BORIS GROYS: The Topology of Contemporary Art PART 2: MULTIPLE MODERNITIES. 5. MONICA AMOR: On the Contingency of. Contemporary Art in Time” considers some examples, and conse- quences, of .. Cf. Boris Groys, “The Topology of Contemporary Art,” in Antinomies of Art. Synopsis: To understand the qualitative properties of “Contemporary Art”, the Author examines the interplay between Modern & Post-modern.
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That is also why post-modern art is able to look very new even if — or actually because — it is directed against the notion of the new. These images and objects present themselves in a very immediate way.
The inclusion of the film footage into an artistic installation shows its transformative power in an especially obvious way. The installation takes a copy out of an allegedly unmarked, open space of anonymous circulation and puts it — even if only temporarily — in a fixed, stable, closed context of topologically well-defined “here and now”.
And precisely this claim to truth was put in question by post-modernist criticism: Reproduction means dislocation, deterritorialisation, it transports artworks to networks of topologically indeterminable circulation. Abolishing traditions, breaking with conventions, destroying old art and eradicating out-dated values were the slogans of the day.
In terms contemporarry political voice, can a non-installation artwork create a comparable impact to that of installation? A certain film footage can be shown in a cinema oc, then converted to a digital form and appear on somebody’s web site, or be shown during a conference as an illustration, or watched privately on a TV — screen in a person’s living room, or put in a context of a museum installation.
Benjamin suggested that the new technology is able to make a copy more and more identical to the original. The “loss of the aura” is described by Benjamin precisely as a loss of fixed, repetitive context of an artwork. Benjamin overlooked the possibility — and even unavoidability — of reauratisations, relocations and new topological inscriptions of a copy because he shared with high modern art the belief in a unique, normative context of art.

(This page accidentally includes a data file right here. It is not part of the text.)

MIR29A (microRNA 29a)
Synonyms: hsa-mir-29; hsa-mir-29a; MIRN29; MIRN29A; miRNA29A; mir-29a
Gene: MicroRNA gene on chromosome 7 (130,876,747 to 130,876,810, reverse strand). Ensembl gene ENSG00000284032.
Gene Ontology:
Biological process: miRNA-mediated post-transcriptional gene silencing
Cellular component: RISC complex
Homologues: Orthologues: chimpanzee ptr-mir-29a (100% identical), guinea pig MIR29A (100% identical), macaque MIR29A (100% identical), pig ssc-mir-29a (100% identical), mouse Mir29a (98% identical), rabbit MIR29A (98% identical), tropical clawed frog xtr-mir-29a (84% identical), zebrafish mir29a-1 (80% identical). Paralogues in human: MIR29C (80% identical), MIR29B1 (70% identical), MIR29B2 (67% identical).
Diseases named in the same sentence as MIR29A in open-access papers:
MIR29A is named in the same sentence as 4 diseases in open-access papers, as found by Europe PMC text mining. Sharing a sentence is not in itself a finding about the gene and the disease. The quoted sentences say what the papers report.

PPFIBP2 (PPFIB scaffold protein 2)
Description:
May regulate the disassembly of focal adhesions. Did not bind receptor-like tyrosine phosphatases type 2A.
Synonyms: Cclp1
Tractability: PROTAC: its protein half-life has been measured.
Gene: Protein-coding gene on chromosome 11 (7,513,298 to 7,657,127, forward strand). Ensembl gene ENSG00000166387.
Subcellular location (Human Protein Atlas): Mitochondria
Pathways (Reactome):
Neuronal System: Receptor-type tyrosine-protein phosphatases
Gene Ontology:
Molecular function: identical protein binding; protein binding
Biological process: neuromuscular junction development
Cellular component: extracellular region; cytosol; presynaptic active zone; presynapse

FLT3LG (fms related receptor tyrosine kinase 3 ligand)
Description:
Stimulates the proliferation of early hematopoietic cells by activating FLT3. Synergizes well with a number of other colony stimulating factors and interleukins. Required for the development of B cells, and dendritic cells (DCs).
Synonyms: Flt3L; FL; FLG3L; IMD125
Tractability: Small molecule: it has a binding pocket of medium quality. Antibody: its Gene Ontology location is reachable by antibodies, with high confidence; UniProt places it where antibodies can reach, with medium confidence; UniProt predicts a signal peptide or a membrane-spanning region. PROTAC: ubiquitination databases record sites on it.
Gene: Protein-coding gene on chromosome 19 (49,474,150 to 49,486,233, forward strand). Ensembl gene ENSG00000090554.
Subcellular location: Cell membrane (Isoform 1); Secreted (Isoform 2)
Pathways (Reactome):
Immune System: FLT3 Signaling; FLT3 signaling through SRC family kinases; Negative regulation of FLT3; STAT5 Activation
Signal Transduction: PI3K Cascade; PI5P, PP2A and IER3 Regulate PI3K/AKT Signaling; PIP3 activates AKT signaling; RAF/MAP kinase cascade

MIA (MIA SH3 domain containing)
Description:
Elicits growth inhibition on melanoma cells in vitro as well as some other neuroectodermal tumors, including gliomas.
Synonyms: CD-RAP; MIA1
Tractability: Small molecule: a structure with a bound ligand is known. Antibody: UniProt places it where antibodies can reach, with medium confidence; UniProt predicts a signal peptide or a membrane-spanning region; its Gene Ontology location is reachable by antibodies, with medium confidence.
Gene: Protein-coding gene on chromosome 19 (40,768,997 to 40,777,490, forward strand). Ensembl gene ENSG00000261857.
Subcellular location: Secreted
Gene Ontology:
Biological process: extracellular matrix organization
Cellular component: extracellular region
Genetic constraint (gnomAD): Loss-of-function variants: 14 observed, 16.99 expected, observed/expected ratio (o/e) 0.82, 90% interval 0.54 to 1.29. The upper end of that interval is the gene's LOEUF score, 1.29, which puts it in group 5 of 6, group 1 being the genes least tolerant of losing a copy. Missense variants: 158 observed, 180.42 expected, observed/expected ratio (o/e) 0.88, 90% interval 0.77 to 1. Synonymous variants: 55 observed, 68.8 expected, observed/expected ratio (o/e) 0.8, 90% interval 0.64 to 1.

The Topology of Contemporary Art: Boris Groys | alfredcrucible
We are as unable to stabilize a copy as a copy — as we are unable to stabilize an original as an original. Is it enough that the public simply goes by the assumption that an original exists somewhere, hidden away and protected, unless its aforementioned destruction does take place and is purposely made known?
The -at least potential- erasure borix all visually recognizable differences between original and copy does not eliminate another difference existing between them which, albeit invisible, is none the less decisive: You are commenting using your Twitter account. You are commenting og your WordPress.
The Topology of Contemporary Art: Boris Groys
The material support of the medium in an installation, however, is the space itself. They are here and now — and they are thoroughly visible, given, unconcealed. Not accidentally, the famous essay “The Work of Art in the Age of its Mechanical Reproduction” by Walter Benjamin became so influential during these post-modern decades. Being often enough characterized as “formalistic” Modernist art can hardly be defined in formal terms: The og is not only political because it gives a possibility to document political positions, projects, actions and events — even if such a documentation meanwhile also became a wider-spread artistic practice.